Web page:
The human eye is less sensitive to color than to luminance. You can improve video-transmission bandwidth by storing more data affecting luminance than data affecting color. A viewer notices no perceptible loss when viewing a smaller TV panel sampling the color detail at a lower rate. Video systems achieve this feature through the use of color-difference components. They divide the signal into a Y (luma) component and two color-difference components (chroma) in a videocamera. Larger panels require further chroma resampling to enhance the video quality of the display.
Chroma resampling deviates from color science in that the luma and the chroma components form naturally as a weighted sum of gamma-corrected RGB (red/green/blue) components instead of linear-RGB components. As a result, luminance and color detail are not independent of one another; some bleeding of luminance and color information occurs between the luma and the chroma components. The error is greatest for highly saturated colors and can be somewhat noticeable between the magenta and the green bars of a color-bars test pattern. This approximation allows a designer to easily implement color resampling. Using this fact, video transmitted in the YCbCr (luminance/chroma-blue/chroma-red) color space often subsamples the color components, Cb and Cr, to save data bandwidth. The video-sampling format is YCbCr of 4:4:4, 4:2:2, or 4:2:0. The 4:2:2 and 4:2:0 formats are subsamples of the 4:4:4 format. How the chroma resampler performs this subsampling depends on the type of application, whether in the professional-broadcasting arena or in the consumer market. These sampling formats are parts of the MPEG-1, MPEG-2, MPEG-4, and other standards. You might wonder why standards dont use the full 4:4:4 sampling. The following video-resolution detail provides the answer: 720×486 resolution=349,920 pixels/frame; 349,920 pixels×10 bits/sample×3 samples/pixel=10,497,600 bits/frame; 10,497,600 bits/frame×29.97 frames/sec=314,613,072 bps; and 314,613,072 bps×3600 sec≈141.58 Gbytes/hour. For a 1920×1080-pixel HDTV, that figure would reach 840 Gbytes/hour. Therefore, using 4:4:4 sampling for a consumer HDTV is neither feasible nor cost-effective. A typical consumer HDTV processes a 4:2:0 video format.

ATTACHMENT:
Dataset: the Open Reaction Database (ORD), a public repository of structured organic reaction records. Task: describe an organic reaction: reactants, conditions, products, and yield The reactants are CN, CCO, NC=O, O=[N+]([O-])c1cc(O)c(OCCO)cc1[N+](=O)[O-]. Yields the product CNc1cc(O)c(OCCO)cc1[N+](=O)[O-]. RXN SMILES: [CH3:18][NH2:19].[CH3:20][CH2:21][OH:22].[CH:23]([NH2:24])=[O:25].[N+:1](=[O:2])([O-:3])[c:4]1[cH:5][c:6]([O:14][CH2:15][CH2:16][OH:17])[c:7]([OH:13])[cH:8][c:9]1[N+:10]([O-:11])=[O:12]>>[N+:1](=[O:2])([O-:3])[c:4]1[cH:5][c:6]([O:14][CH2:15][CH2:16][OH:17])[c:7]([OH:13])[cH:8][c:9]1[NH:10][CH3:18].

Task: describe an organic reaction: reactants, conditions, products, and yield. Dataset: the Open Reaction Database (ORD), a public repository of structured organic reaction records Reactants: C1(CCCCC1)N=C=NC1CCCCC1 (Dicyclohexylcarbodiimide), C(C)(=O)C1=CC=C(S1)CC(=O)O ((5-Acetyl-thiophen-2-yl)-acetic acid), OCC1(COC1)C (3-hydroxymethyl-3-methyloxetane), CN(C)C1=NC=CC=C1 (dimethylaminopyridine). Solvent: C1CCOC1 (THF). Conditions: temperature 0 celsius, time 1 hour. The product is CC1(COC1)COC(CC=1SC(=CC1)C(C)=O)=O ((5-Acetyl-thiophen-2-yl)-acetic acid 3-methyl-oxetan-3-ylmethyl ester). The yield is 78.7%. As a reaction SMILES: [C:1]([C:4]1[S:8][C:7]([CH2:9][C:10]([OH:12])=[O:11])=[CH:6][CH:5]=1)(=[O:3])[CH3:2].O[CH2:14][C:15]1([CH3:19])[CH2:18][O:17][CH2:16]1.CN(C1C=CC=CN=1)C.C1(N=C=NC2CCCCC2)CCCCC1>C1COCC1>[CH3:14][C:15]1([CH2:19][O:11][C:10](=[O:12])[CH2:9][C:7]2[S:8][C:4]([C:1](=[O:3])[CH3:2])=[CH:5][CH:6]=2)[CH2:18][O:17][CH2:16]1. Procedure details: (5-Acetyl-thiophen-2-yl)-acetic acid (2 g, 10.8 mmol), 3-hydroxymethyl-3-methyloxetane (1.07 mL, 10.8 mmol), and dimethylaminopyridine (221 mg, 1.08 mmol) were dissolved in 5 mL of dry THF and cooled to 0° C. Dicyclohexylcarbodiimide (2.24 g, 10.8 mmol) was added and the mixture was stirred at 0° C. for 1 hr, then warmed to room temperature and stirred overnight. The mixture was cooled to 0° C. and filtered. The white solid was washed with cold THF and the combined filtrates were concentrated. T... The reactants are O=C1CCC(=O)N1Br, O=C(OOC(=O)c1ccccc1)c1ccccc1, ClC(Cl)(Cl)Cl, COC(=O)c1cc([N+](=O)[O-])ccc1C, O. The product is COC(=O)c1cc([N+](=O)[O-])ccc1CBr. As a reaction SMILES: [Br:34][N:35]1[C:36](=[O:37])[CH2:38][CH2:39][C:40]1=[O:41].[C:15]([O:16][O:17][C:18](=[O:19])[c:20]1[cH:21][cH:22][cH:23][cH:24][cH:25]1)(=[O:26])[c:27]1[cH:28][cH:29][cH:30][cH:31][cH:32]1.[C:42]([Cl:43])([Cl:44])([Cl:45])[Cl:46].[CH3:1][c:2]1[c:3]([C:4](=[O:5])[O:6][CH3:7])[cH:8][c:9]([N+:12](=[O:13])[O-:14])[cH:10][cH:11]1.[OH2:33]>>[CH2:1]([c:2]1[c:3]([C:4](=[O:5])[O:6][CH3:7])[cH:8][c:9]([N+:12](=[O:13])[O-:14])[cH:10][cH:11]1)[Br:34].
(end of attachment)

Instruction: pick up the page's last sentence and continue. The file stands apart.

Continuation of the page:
A nonlinear relationship always exists between a pixel value and its displayed intensity on an HDTV monitor. This nonlinear relationship is roughly a power function: L=VGAMMA, where L is the displayed intensity and VGAMMA is the pixel value with gamma correction, a nonlinear operation that designers use to code and decode luminance values in a video-image-processing system. The gamma-correction function allows designers to modify video streams for physical properties in display devices. For example, CRTs and LCD monitors display a brightness that has a nonlinear response to the voltage of a video signal. To account for this response, designers program the gamma-correction function with a look-up table that models the nonlinear function and then use that function to transform the video data and produce the best image on the display.
FIR and median filtering One of the most common video-enhancement blocks is the FIR (finite-impulse-response) filter. A FIR filter multiplies and sums a sequence of received-video-data impulses, creating a 2-D convolution process. A 2-D FIR filter can perform 2-D convolution using matrices of 3×3, 5×5, or 7×7 coefficients. A 2-D FIR filters key provides sharpening, smoothing, and edge detection of a video image. By designing the proper coefficients and applying the correct matrix, you can produce a crystal-clear video output. However, the electrical system can introduce video noise into a video stream during transmission in any channel. A median filter provides a simple and effective noise-filtering process. The median value of all the pixels in a populationthat is, a selected neighborhood blockdetermines each video pixel. The median value of a population is that value in which one-half of the population has smaller values than the median and the other half has larger values than the median value.
You can combine an OSD (on-screen display) and an alpha-blending mixer to provide a method to layer streams of video onto a display screen with text and other graphics. One of the most common applications is the EPG (electronic-programming guide) for an HDTV display. A typical valid range of alpha coefficients is [0, 1], where 1 represents full translucence and 0 represents full opaqueness. For N-bit RGBA (red/green/blue-alpha) values), the range is [0, 2N1]. This range interprets (2N1) as 1 and all other values as the alpha value divided by 2N. For example, 8-bit alpha value (255=>1), (254=>254÷256), (253=>253÷256), and so on. Implementing OSD in an FPGA is fairly straightforward. You use a local microcontroller either within or outside the FPGA to generate the graphics or text characters, and you use a video-line buffer to mix the generated text.